The Oracle of Stamboul by Michael David Lukas
Eleanora never knew her mother, but grows up to have a thirst for reading and knowledge doting on her father. When he has to go on a business trip to sell carpets, Eleanora decides to stowaway and escape her (wicked) stepmother, who had stopped her reading, and thus Eleanora’s adventures begin. No sooner is she reunited with her father and installed at the home of his business partner, than she loses him too, and the poor girl is all on her own in late 19th century Instanbul. Luckily Moncef Bey, her father’s business partner, becomes a surrogate father to her, warning her not to ask what he does when he goes out. Her tutor, a Reverend, turns out to be a spy for the Sultan, and tells him about the wise but sad little girl and her guardian and she is summoned to him to the palace…
The imagery in this novel is beautiful, and the flock of purple and white hoopoes that follow Eleanora everywhere including across the sea are an lovely and exotic detail. The setting in Stamboul with the beleaguered Sultan feels quite ‘fin de siècle’. The problem is that Eleanora ends up rather bland; her grief when she loses her father strips her emotional core from her, indeed she stops talking for a long period of time too. Moncef Bey is not enough of a rebel – realistic but not so exciting. The Sultan is interesting, but spends most of his time thinking or trying to escape his mother.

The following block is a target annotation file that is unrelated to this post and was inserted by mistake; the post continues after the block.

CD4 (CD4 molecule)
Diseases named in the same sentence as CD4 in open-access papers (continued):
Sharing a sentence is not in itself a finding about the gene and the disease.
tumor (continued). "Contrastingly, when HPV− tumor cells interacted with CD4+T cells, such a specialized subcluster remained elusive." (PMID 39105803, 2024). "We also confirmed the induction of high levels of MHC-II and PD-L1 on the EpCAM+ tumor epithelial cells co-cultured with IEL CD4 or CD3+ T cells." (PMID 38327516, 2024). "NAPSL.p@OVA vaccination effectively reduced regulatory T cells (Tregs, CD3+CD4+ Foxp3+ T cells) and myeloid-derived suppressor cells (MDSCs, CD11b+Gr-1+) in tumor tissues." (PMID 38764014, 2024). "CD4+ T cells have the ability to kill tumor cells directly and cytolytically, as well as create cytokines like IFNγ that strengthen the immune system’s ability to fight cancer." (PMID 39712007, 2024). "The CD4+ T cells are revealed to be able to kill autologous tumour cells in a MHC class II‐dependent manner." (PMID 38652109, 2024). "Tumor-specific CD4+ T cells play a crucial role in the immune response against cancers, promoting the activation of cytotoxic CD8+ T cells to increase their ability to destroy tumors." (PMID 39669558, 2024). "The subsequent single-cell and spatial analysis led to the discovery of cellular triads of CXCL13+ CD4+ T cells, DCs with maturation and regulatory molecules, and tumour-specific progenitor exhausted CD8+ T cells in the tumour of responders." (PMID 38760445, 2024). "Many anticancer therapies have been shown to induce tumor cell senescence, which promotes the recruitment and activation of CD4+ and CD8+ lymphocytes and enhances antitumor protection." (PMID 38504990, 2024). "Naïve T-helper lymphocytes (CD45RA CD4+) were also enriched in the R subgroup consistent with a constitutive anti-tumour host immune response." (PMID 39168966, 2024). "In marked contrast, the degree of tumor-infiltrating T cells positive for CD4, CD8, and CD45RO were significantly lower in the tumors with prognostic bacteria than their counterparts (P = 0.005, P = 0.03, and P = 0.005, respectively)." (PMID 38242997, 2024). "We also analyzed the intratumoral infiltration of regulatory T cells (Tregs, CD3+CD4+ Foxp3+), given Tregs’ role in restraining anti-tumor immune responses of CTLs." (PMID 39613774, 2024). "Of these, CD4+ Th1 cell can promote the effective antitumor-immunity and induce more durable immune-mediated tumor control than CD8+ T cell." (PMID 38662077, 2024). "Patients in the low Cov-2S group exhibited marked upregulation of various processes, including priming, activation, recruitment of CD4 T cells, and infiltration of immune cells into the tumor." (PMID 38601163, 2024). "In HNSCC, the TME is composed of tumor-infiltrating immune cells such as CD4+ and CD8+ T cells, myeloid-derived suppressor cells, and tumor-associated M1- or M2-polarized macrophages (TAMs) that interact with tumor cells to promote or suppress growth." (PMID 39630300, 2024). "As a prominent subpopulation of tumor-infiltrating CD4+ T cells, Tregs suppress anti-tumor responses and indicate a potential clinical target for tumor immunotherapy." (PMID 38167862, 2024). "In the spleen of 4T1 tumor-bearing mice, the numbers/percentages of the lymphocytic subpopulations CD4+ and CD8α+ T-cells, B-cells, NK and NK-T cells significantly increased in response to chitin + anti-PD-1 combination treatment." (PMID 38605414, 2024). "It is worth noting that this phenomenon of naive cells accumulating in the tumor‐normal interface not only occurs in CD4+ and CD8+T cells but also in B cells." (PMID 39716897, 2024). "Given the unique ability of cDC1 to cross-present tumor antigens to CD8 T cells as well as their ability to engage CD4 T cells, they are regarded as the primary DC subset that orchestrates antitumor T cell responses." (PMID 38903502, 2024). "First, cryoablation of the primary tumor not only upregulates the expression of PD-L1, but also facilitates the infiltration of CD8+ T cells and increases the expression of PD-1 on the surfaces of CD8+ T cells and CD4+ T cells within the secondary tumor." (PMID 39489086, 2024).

The first half of this debut novel promised much, but not enough happened in the later stages to make it a completely fulfilling read. (6.5/10)
Source: Review copy from Amazon Vine.
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The Oracle of Stamboul